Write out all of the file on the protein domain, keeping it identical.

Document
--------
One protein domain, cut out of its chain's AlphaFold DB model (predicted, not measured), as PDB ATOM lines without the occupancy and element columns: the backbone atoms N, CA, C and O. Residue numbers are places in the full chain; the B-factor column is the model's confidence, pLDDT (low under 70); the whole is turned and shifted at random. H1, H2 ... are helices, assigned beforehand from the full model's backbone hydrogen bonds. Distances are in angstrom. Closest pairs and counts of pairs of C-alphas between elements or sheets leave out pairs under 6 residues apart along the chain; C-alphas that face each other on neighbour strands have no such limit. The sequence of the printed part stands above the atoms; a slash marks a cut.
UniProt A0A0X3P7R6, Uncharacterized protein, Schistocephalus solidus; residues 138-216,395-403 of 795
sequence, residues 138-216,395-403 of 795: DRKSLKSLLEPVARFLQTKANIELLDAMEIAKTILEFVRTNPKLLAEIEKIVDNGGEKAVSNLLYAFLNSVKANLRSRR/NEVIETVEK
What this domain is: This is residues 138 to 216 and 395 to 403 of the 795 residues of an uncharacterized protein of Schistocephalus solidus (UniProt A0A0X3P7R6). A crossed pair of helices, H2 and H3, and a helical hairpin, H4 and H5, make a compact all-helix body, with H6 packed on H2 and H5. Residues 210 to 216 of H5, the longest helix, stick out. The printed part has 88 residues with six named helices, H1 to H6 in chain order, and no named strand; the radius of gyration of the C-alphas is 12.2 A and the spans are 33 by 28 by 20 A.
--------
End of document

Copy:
One protein domain, cut out of its chain's AlphaFold DB model (predicted, not measured), as PDB ATOM lines without the occupancy and element columns: the backbone atoms N, CA, C and O. Residue numbers are places in the full chain; the B-factor column is the model's confidence, pLDDT (low under 70); the whole is turned and shifted at random. H1, H2 ... are helices, assigned beforehand from the full model's backbone hydrogen bonds. Distances are in angstrom. Closest pairs and counts of pairs of C-alphas between elements or sheets leave out pairs under 6 residues apart along the chain; C-alphas that face each other on neighbour strands have no such limit. The sequence of the printed part stands above the atoms; a slash marks a cut.
UniProt A0A0X3P7R6, Uncharacterized protein, Schistocephalus solidus; residues 138-216,395-403 of 795
sequence, residues 138-216,395-403 of 795: DRKSLKSLLEPVARFLQTKANIELLDAMEIAKTILEFVRTNPKLLAEIEKIVDNGGEKAVSNLLYAFLNSVKANLRSRR/NEVIETVEK
What this domain is: This is residues 138 to 216 and 395 to 403 of the 795 residues of an uncharacterized protein of Schistocephalus solidus (UniProt A0A0X3P7R6). A crossed pair of helices, H2 and H3, and a helical hairpin, H4 and H5, make a compact all-helix body, with H6 packed on H2 and H5. Residues 210 to 216 of H5, the longest helix, stick out. The printed part has 88 residues with six named helices, H1 to H6 in chain order, and no named strand; the radius of gyration of the C-alphas is 12.2 A and the spans are 33 by 28 by 20 A.